eBay Says Bill Me Later But You're Fired Now

Dennis Faas's picture

eBay is cutting 1,600 jobs, representing around 10% of its work force. The announcement shortly after the company announced it would spend more than a billion dollars purchasing an online payment service and several overseas classifieds sites.

The job cuts, the biggest in the firm's history, should save around $150 million a year. The layoffs, covering 1,000 permanent employees and 600 temps, will be spread across the company and will include staff at PayPal (which eBay owns). Chief Executive John Donahoe says the savings will fund greater investment in the firm's services, which may include lower costs for users. (Source: reuters.com)

While most firms have suffered from the recent stock market slumps, eBay stock is currently at its lowest level in more than five years.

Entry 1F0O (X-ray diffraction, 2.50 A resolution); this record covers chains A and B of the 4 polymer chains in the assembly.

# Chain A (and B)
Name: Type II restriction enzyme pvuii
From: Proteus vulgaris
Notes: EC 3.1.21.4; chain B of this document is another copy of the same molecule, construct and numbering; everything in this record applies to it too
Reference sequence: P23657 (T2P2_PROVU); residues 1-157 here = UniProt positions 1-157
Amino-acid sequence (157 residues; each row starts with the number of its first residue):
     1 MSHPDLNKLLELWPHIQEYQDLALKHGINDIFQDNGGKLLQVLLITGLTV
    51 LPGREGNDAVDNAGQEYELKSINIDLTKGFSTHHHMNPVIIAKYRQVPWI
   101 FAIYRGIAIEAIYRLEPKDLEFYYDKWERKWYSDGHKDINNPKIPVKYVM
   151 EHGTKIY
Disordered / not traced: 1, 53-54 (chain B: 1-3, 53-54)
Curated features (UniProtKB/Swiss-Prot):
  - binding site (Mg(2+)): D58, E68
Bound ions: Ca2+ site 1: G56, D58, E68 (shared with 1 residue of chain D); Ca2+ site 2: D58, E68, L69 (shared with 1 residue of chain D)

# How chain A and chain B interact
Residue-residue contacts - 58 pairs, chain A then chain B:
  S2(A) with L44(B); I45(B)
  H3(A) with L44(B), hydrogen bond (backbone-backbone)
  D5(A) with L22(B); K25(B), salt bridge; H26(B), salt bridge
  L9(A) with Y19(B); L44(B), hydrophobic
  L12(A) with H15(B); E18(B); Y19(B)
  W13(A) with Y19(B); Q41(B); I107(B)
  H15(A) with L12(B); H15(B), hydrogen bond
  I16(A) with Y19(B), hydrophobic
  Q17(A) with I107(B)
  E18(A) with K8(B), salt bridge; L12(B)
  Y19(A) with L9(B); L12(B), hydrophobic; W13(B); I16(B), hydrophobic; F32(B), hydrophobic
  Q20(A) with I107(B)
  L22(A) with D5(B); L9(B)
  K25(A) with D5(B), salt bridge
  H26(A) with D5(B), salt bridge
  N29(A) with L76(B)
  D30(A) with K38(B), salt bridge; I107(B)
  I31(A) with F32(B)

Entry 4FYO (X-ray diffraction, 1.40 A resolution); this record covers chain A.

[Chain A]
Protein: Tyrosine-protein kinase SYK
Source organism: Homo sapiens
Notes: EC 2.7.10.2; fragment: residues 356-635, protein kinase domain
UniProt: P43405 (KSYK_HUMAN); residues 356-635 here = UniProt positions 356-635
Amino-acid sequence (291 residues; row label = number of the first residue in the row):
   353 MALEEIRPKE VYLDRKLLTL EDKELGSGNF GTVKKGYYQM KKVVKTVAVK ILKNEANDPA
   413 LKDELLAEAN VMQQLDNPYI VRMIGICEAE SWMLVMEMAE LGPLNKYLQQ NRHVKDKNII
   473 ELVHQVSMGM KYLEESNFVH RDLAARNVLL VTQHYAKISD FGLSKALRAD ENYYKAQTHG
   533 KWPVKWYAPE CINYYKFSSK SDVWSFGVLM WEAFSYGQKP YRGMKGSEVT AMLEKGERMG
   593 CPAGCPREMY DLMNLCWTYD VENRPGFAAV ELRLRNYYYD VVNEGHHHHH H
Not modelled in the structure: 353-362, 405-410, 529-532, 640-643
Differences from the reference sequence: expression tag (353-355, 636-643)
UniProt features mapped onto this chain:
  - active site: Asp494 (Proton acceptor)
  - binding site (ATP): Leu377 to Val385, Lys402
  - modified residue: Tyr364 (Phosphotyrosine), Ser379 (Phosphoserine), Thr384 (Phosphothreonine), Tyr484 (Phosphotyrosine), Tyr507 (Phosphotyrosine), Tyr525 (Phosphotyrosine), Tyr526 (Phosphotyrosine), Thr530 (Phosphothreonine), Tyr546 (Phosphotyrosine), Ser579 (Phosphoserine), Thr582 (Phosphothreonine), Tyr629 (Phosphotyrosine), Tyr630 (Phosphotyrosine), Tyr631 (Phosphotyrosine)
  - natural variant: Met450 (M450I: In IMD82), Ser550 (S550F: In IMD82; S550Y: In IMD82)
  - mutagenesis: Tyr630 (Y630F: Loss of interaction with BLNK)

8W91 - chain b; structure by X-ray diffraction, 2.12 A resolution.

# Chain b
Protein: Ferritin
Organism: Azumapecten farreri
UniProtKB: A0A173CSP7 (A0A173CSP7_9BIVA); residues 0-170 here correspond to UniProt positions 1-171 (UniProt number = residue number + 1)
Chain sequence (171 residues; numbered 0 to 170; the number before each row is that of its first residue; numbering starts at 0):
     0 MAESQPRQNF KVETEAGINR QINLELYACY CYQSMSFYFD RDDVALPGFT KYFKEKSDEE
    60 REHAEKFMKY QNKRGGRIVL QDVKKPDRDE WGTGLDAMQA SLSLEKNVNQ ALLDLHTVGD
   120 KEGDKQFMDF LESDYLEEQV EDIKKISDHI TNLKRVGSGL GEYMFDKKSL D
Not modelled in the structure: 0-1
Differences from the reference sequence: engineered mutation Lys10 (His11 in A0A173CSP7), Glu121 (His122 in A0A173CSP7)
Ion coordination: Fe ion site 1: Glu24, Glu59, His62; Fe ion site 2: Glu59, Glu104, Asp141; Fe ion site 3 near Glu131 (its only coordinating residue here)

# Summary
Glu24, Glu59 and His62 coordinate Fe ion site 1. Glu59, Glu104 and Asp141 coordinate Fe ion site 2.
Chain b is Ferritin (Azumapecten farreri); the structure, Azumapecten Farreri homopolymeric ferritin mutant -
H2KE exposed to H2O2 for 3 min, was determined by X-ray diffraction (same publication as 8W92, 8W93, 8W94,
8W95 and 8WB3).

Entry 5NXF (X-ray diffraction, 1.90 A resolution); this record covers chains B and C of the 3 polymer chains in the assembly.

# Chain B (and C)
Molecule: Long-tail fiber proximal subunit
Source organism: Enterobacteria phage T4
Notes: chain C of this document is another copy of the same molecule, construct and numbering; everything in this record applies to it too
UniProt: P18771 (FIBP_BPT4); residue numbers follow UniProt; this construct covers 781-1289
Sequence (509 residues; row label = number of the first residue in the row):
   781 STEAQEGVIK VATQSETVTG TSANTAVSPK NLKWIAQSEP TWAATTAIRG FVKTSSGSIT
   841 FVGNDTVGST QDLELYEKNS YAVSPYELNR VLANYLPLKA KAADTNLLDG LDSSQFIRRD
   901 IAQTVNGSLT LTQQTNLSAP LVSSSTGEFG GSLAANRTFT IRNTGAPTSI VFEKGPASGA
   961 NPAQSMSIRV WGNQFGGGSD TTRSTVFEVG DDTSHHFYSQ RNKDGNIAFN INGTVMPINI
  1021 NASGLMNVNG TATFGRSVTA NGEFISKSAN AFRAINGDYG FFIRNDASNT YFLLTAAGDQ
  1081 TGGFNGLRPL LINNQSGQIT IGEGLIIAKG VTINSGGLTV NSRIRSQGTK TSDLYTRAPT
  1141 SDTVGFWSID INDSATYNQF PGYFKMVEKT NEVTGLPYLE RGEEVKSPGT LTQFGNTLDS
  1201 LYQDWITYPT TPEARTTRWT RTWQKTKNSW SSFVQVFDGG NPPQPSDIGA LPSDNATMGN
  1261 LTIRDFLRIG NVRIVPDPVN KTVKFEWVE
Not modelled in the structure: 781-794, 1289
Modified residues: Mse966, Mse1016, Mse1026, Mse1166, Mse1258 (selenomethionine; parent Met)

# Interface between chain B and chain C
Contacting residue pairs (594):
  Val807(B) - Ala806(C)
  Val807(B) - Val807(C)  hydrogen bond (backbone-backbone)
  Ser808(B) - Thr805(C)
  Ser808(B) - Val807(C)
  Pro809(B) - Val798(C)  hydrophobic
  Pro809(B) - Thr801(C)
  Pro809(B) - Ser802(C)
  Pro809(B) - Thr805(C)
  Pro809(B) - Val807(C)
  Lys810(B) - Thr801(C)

The savings from the job cuts are more than outweighed by this week's acquisition of Bill Me Later for $945 million. Bill Me Later runs a service by which registered customers can shop online and then pay up to 90 days later by check; retailers pay a transaction fee for the sale. eBay is also spending $390 million to buy two Danish online classified sites, presumably so it can inherit the existing customer base. (Source: fool.com)

Some analysts think eBay was worried that Bill Me Later was becoming a threat to PayPal. The service has been taken up by some big name retailers including Amazon, Overstock and even several airlines. eBay will now link Bill Me Later with both its auction services and PayPal.

In a particularly bitter irony, eBay predicts Bill Me Later will make it $150 million in 2009 – exactly the money it will save with the job redundancies.

It's clearly a good match for eBay, even down to 'Bill Me Later' having the same simplistic name and feel as the firm's fixed price 'Buy It Now' feature. Whether it's socially responsible to allow impulsive eBay users to bid and buy without having to worry about paying right away may be open to question, but it should certainly boost eBay's takings.

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